World War II Day by Day: March 1941

The Allies continued fighting in North Africa, where they now faced General Erwin Rommel’s Afrika Korps, and the war in the Balkans intensified with Germany conquering Yugoslavia and Greece. In the Mediterranean and Atlantic, the Allies fought a bitter campaign to defend their vital sea-lanes. The Axis powers’ declarations of war on the Soviet Union and the United States proved a critical turning point. Germany undertook a bitter campaign on the Eastern Front, while Japan had to safeguard its conquests in the Pacific. The Axis powers had to face the might of the Soviet Union and the United States.

1 March

Politics, Bulgaria

Bulgaria joins the Axis powers.

Africa, Libya

Free French forces from Chad seize the Italian air base and garrison at Kufra Oasis in the southeast after a 22-day siege.

4 March

Western Front, Norway

A joint British and Norwegian commando raid and naval assault on the Lofoten Islands destroys fish-oil plants used in the production of explosives, captures 215 Germans, rescues 300 Norwegians, and sinks 10 ships.

5 March

Balkans, Greece

The first contingent of British troops sails from Egypt. By April 2 some 58,000 troops will have been sent to help defend the country.

9-25 March

Balkans, Greece

Italy launches a spring offensive between the Devoli and Vijosë Rivers in northwest Greece to counter the reverses it has suffered. Mussolini himself travels to Albania to supervise the deployment of 12 divisions for the attack. Greek intelligence and defensive preparations ensure that the poorly-planned Italian attacks from Albania are rebuffed.

11 March

Politics, United States

President Franklin D. Roosevelt signs the Lend-Lease Act that allows Britain to obtain supplies without having to immediately pay for them in cash. For the remainder of 1941, however, Britain is able to pay. The bill grants the president greater powers to supply military equipment to any nation he considers important to US security.

24 March

Africa, Libya

General Erwin Rommel outlining his strategy for winning a battle against the British in North Africa
General Erwin Rommel outlining his strategy for winning a battle against the British in North Africa

General Erwin Rommel begins his first offensive in Libya by driving the British from El Agheila. He now begins a counteroffensive similar to the original attack by the British. While the 21st Panzer Division races across the desert toward Tobruk, Italian forces take the longer coastal route.

25 March

Politics, Yugoslavia

Yugoslavia joins the Axis powers by signing the Tripartite Pact.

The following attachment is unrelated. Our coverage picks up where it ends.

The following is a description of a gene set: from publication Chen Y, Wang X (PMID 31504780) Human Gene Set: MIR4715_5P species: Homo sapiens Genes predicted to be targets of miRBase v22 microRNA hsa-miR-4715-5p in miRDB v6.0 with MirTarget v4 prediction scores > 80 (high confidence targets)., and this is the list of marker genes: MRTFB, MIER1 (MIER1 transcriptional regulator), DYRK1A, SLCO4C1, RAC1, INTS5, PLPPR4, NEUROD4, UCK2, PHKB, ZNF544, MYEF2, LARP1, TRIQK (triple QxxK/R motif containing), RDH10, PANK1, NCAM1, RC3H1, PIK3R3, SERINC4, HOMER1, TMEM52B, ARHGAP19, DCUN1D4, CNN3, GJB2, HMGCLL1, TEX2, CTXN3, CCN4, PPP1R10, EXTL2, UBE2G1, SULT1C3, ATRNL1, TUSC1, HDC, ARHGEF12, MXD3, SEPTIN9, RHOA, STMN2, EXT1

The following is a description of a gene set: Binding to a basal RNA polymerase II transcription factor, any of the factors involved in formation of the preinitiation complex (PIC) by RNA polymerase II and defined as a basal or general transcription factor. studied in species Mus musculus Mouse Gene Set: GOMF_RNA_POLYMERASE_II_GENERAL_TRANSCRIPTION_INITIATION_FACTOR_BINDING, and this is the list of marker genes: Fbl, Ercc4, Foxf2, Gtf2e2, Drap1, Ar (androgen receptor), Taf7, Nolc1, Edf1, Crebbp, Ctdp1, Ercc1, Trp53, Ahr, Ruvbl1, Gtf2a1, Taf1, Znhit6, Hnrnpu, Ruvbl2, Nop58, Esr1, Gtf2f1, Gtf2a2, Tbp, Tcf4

27-30 March

Politics, Yugoslavia

A coup by air force officers deposes Prince Paul’s pro-Axis administration. King Peter II takes nominal charge of the country and General Dusan Simovic becomes head of government. The events alarm the Axis powers, chiefly Germany.

Adolf Hitler responds to the overthrow of Prince Paul by issuing Directive No. 25, the order for the invasion of Yugoslavia, which will commence alongside the attack on Greece, code-named Operation Marita. Hitler approves of the army’s proposals for the invasions, both of which are scheduled to begin on April 6.

27 March

Africa, Eritrea

The Battle of Keren, in northeast Eritrea, ends with Italian forces being forced to retreat toward the capital Asmara. The Italians lose 3000 men compared to British fatalities of 536. Asmara falls five days later.

28-29 March

Sea War, Aegean

The Italian fleet sails into the Aegean Sea to disrupt British convoys to Greece. A British force led by Admiral Henry Pridham-Wippell engages some Italian cruisers in a long-range bombardment. The Italians retire, fearing the presence of more enemy vessels.

Their fears are realized when the main British force, led by Admiral Sir Andrew Cunningham, sends two torpedo-bombers from the carrier Formidable to attack the Italian naval vessels. They damage the battleship Vittorio Veneto and cripple the cruiser Pola. Three British battleships then engage two cruisers sent to cover the Pola. The Battle of Cape Matapan claims five Italian ships sunk and 3000 men killed. The British lose just one aircraft in the action.

30 March

Politics, United States

The authorities confiscate 65 Axis ships, which are immediately taken into ‘protective custody’.